7 comments on “Just Say No to Fluoridation Chemophobia!

  1. wow, exhaustive post James, nice job. There’s a lot of work put into this. Sharing for those who havent come across these thorough explinations =)

  2. “The leaflet promotes the baseless idea that fluoride lowers IQ (As someone who lived the majority of his life in a fluoridated city, I take that as a personal affront.)”

    Why would you take offense to the results of a study out of Harvard? So much so that you refer to it as “baseless?” The level of cognitive dissonance, cherry picking, out-of-context snippets from studies rather than the conclusions drawn from those studies, and ignoring the moral implications of drugging people without their consent, in this article, is mind-bottling.

    How do you have the balls to say that optimal doses of fluoride are harmless when quoting a study on fluorosis? 41% of American teenagers have dental fluorosis, which is incontrovertibly caused by fluoride, and you call that harmless? It’s also wrong to dismiss another study which found that fluorosis is more common in African-Americans and Hispanics, while touting the outright lie that I just mentioned. You didn’t say anything about the environmental impact at all, and that’s an important part of the discussion since salmon spawn here. Did you know that a fluoride level of .2ppm in the water is fatal to salmon? Do you think it’s a good idea to pump water at over three times the fatal dose of fluoride into their habitat? Think about the bears, man! What will they eat if we kill the salmon? People, that’s what.

    Don’t act like a skeptic and then blindly tow the party line without doing some more research.

    • This post was in response to the flier which didn’t mention salmon so I did not address that issue. As a somewhat-militant vegetarian for over a decade, this argument would be persuasive to me if it had any merit. Fluorine is the 13th most common element in the Earth’s crust. Ocean water contains fluoride levels of 1 ppm up to 6 or 7 times the optimum level of fluoridated water (0.7 ppm); so salmon are already being exposed to fluoride. The same goes for salmon near fluoridated Vancouver and Beaverton. Even if there were an effect on salmon from fluoride, I think that it would be trivial compared to the effects of habitat destruction and overfishing. If you want to help salmon, get people to stop eating them.
      http://www.cdph.ca.gov/programs/Pages/FluorideandFish.aspx
      http://www.ncbi.nlm.nih.gov/pmc/articles/PMC1404812/
      That study is baseless in the sense that it has no legs to stand on. I have an upcoming post in the works on this study and others that people should stop citing. The Harvard IQ study—actually a meta-study—looked at 27 studies. 26 of those were in China, 1 was in Iran. None of the studies looked at communities that fluoridated their water. The studies examined areas of high natural fluoride in the water. Some of the higher samples were up to 10 times the level of optimal water fluoridation, and the control group with average IQ scores was 1 ppm. The question that comes to mind is how does this apply to North American communities that optimally fluoridate water at 0.7 ppm?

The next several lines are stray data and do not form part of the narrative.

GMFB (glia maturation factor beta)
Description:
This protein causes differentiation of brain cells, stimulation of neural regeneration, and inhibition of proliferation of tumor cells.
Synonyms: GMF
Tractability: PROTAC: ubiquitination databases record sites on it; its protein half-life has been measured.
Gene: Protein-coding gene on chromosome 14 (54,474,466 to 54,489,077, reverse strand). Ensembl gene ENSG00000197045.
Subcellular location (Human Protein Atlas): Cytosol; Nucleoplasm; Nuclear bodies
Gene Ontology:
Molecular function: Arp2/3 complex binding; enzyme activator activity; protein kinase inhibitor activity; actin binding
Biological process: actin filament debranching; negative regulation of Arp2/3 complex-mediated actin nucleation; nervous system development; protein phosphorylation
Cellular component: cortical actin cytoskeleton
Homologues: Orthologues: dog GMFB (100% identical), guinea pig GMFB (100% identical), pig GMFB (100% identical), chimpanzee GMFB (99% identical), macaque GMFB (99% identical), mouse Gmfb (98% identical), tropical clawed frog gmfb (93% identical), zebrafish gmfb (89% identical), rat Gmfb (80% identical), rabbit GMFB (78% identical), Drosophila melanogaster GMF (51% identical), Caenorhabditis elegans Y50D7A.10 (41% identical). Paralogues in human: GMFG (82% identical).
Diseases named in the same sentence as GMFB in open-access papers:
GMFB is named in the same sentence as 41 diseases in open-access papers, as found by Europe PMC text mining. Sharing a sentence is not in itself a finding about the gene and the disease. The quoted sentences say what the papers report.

http://www.sciencebasedmedicine.org/index.php/antifluoridation-bad-science/
      http://www.cracked.com/quick-fixes/fluoride-lowers-your-iq-b.s.-headline-week/
      This same confusion about the word “skeptic” came up in the comments on my last post about fluoride. A skeptic is not a knee-jerk reactionary, a contrarian, or cynic. A skeptic is a doubter who thinks empirical evidence should be the final arbiter of truth. Michael Shermer, founder of Skeptic magazine, explains it here: http://www.huffingtonpost.com/michael-shermer/what-is-skepticism-anyway_b_2581917.html

  3. James, Again I am amazed at your thoroughness in researching the issues. If I didn’t know better, I’d think that you had a dental research background. Your attention to detail is impressive.

    • This post was a response to the Clean Water Portland flier, which did not bring up this issue. This argument has merit depending on one’s politics. I think government should help people when it’s cheap and effective. I don’t think my “liberty” is more important than the well-being of the entire city.
      Using scare tactics to scare people about chemistry should also be a red flag to critical thinkers. Accusing people of being shills is another red flag. Even if the accused were a shill (which I am not) to then dismiss his or her arguments uncritically is a form of ad hominem attack.
      http://rationalwiki.org/wiki/Shill_gambit

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